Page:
TheSupreme Court has a unique responsibility to perform in the USstructure of government. It offers checks and stabilities to theother divisions of the government. The Supreme Court makes sure thatnone of the departments of the government has more powers than theother divisions at one particular time. It has the mandate to stopthe presidents’ actions in case his actions are contrary to thelaws of the land (Ray, 2016).The court also has powers of confrontingthe Congress and inhibiting the operation of a law passed in case itinfringes the United States Constitution. However, the Supreme Courtis restricted by the other two divisions of the government andconstitutional restrictions.
Ajudicial review is a court’s mandate to scrutinize a legislative oran executive Act and nullify the Act in case it contradicts thevalues of the United States Constitution. This can be furtherexplained by a case in the 1800s Marbury v. Madison (Ray, 2016).Federalist John Adams selected a huge number of integrities of peacefor the District of Columbia whose directives were sanctioned by theSenate, signed by the head of states, and attached with the certifiedstamp of the federal government. The president did all this in thelast days of the presidency term. The directives were distributed,nonetheless, when President Jefferson presumed office, he commandedMadison not to distribute them. Marbury one the people selected butnever received the directive appealed to the Supreme Court for aninjunction of mandamus, or legal command, forcing Madison to showcasethe reason he could not be allowed get the directive.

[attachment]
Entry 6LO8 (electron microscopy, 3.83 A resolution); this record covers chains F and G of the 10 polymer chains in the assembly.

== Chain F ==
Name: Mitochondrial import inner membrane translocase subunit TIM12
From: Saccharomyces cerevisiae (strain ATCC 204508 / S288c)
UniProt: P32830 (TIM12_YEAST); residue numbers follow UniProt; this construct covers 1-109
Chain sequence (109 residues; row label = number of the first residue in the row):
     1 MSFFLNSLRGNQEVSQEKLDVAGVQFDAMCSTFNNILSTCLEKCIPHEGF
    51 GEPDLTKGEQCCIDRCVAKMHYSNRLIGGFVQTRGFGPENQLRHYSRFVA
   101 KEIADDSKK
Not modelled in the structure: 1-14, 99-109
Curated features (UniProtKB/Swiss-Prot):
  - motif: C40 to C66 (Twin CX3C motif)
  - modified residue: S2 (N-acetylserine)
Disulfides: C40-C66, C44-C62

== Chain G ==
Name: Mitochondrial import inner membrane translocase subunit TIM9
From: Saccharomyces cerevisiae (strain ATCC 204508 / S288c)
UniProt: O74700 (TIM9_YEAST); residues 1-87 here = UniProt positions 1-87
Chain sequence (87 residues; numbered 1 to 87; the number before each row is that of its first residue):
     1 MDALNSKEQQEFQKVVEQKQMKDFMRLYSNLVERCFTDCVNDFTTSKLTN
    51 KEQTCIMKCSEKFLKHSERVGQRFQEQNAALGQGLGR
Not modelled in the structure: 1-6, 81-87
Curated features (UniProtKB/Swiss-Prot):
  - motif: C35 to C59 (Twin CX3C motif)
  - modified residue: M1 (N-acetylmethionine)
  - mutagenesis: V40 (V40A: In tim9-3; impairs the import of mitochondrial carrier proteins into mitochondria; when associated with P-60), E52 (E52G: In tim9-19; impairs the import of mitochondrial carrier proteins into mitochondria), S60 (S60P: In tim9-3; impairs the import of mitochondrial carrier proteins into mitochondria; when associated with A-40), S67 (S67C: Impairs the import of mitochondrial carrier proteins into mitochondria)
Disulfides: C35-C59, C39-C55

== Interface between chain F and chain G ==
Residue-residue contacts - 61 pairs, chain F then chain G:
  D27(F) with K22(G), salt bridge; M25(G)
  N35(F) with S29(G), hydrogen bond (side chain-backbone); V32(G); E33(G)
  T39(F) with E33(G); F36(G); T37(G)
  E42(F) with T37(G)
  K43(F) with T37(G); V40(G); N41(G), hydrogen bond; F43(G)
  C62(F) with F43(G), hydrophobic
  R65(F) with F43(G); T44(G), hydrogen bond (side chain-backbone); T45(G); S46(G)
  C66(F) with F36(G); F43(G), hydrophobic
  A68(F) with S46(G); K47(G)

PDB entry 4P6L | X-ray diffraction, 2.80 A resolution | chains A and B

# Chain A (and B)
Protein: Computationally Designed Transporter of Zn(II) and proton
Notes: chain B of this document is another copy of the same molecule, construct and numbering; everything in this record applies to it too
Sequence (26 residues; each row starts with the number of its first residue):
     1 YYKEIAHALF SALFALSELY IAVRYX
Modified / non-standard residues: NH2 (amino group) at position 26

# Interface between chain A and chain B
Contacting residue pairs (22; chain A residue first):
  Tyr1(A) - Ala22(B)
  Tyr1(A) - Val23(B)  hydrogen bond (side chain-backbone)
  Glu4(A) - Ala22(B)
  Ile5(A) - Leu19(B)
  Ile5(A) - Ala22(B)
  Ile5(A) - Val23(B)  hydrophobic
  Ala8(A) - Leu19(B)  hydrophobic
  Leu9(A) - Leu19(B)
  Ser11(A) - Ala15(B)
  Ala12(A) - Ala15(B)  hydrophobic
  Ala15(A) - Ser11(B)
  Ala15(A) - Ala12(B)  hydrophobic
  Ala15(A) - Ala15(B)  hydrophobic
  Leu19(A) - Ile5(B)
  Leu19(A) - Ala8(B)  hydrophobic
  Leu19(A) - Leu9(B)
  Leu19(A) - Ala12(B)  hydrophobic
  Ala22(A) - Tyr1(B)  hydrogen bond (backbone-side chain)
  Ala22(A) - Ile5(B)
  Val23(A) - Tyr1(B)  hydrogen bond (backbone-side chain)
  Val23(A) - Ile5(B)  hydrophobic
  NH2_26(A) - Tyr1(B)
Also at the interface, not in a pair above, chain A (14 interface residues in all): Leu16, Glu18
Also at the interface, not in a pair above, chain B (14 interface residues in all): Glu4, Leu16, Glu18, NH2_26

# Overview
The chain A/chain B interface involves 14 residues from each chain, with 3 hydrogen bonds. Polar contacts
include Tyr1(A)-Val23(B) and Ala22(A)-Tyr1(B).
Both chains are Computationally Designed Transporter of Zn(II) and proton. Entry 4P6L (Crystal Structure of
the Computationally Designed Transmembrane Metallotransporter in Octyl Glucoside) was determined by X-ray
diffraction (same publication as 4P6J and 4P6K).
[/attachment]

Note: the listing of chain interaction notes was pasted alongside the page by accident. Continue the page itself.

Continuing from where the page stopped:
ChiefJustice Marshall was mandated to handle the case. The Chief Justicehad to provide solutions to some complicated question beforeproviding the verdict. He had to evaluate whether Marbury had theright to the injunction for which he appealed and verify whether theConstitution of the United States allowed the courts to give Marburysuch an injunction (Ray, 2016). Additionally, he had to verify that,if indeed the constitution did allow such an injunction, could theSupreme Court give such an injunction? After providing solutions tothe questions, Marshall adjudged that the court could not give theinjunction because the Judiciary Act, which gave it the mandate to doso, was unlawful in that it stretched to concerns of the originaldominion. This is the way judicial review came into existence
Therehas recently been a ruling on the same-sex marriage issues. Beforethe ruling, gays could only marry in some states of the US. However,central petitions courts had not tallied on whether states shouldpermit gays to marry and identify similar marriages done in anotherplace. In the past years, the Supreme Court has stretched the rightsof same-sex American citizens. The Obama government backed up gaymarriages by challenging laws that prohibited it. This judgmentconcluded that it was unconstitutional to prohibit gay marriages.
Attimes, the court can be seen as mishandling the authority of thejudicial review, relying on the case that is being adjudged. In acase, like the one stated above, the court did not mishandle itsauthority, but in other cases, the court may adjudge an issue that isnot clear and devoid of definite verdicts that can be reached.
Ray,C. (2016). John Marshall, Marbury v. Madison, and the Construction ofConstitutional Legitimacy. Law, Culture and the Humanities,1743872116650867.